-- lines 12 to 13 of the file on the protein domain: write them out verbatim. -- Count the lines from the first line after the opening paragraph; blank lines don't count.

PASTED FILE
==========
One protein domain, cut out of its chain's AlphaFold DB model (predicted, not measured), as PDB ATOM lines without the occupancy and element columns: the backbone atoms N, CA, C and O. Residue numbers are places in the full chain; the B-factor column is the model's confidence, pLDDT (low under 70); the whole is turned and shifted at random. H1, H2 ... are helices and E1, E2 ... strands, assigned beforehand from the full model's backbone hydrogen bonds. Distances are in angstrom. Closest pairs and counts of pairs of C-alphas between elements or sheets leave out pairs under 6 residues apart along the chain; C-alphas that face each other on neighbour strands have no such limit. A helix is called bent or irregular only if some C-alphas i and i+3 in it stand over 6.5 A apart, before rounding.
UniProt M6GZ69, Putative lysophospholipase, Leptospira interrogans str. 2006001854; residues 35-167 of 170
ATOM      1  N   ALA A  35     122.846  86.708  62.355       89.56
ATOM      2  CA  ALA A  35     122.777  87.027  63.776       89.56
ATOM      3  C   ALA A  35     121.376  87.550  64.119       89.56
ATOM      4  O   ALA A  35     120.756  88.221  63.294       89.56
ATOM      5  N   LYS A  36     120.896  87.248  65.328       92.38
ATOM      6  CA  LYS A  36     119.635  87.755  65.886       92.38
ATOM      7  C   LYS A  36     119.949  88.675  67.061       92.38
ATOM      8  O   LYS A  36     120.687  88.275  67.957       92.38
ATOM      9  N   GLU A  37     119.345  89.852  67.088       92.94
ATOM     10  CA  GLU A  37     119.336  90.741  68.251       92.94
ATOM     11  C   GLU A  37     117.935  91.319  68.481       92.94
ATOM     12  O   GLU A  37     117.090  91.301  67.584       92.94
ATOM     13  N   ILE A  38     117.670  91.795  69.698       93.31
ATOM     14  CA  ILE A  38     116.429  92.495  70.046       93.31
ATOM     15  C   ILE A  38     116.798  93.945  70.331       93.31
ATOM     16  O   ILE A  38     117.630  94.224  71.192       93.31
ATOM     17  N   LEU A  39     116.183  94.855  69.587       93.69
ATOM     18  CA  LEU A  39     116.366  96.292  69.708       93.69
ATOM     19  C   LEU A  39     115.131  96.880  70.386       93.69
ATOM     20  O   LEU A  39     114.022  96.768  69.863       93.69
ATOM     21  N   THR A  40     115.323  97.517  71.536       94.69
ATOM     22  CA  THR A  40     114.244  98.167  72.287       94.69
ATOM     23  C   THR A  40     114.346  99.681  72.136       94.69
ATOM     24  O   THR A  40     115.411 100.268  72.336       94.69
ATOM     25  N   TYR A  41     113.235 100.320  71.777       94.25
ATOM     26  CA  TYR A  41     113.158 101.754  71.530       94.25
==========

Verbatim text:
ATOM     11  C   GLU A  37     117.935  91.319  68.481       92.94
ATOM     12  O   GLU A  37     117.090  91.301  67.584       92.94